This is the year (2005) that fall-out from Sarbox (the Sarbanes-Oxley Act) should really hit the fan. There are several major issues that come to a head this calendar year.
Â§404 Large Company Impacts
U.S based corporations with $75M+ market capitalization must complete a Â§404 assessment (effectiveness of internal controls over financial reporting) in their current fiscal year if they have not already done so. The first assessments pertained to companies with fiscal years ending 11/15/04 and later. The first assessments and auditor attests have been hitting the streets for the last 60 days or so. The remaining ‘large’ corporations will be filing their first assessments and auditor attests until January, 2006 or thereabouts (for FYs ending in October and early November, 2005). January 2006 will start the second round of Â§404 filings for companies with fiscal years ending 11/15/05 and after.
Weaknesses in internal control are expected to cause short term dips in stock value, followed by a reasonable rebound of most or all of the stock price. This is because an internal control weakness doesn’t necessarily equate to a fundamental problem with the business drivers and long term outlook for the companies. But it does indicate a problem that must be corrected within a matter of months. Companies that report material weaknesses in sequential internal control reports (e.g. for FY2004 and FY2005) risk SEC sanctions and potential de-listing. This would cause significant harm to the stock price, management, the board, and the company.
Of note the SEC hosted a Sarbox Â§404 roundtable meeting on 4/13/05 to discuss lessons learned by accelerated filers (large companies). At the time this article was written the outcome of that roundtable was not known. It seems likely the SEC will hold additional discussion sessions through 2005 to determine how to help companies comply with Â§404.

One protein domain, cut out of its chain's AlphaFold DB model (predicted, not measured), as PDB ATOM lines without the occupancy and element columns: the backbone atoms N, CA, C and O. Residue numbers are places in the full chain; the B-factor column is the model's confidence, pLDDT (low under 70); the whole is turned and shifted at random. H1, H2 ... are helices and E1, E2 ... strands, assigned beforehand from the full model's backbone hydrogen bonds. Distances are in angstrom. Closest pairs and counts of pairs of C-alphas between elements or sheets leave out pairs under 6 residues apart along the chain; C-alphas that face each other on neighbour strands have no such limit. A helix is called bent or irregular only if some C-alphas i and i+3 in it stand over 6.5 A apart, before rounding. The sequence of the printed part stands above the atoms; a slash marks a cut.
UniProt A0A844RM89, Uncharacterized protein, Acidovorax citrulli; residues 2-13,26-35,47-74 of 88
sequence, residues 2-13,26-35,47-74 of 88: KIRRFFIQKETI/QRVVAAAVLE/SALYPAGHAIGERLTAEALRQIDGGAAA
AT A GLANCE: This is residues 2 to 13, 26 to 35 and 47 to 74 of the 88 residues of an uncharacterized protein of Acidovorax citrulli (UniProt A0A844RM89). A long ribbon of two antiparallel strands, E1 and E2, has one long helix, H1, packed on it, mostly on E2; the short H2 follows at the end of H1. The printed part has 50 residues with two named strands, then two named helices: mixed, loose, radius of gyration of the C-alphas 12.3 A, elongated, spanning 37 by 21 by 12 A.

Â§404 Small Company Impacts
The real impacts on small public companies will not be known until later this year or sometime in 2006. But decisions affecting small companies will be made this year.
About six weeks ago the SEC decided to postpone the application of Â§404 to small companies from 7/15/05 to 7/15/06. And in December, 2004, the SEC convened a task force to evaluate rulemakings as they affect small companies, to see if adjustments and/or partial relief of the rules is appropriate for small companies. While this allows small companies some breathing room (e.g. additional time for control compliance work) it is unclear whether or not there will be meaningful reductions in their compliance requirements. Later this year the task force will issue recommendations for any rulemaking adjustments, and then the small companies will have to march forward to meet their Â§404 obligations in 2006, whatever the form and extent.
Â§404 Foreign Company Impacts
Like small companies, foreign company impacts should be clearer by the end of this year. The SEC deferred application of Â§404 to US subsidiaries of foreign corporations from 7/15/05 to 7/15/06, just as it did for small U.S. corporations. However, foreign-based companies have other issues with which to content. New accounting standards promulgated by the IASB (International Accounting Standards Board) take effect this year, and most of the foreign corporations that will be subject to Â§404 in the U.S. next year must meet the new IASB standards this year. In essence the SEC granted foreign corporations an extra year to comply with Â§404 because they have a challenging compliance year ahead of them as it is.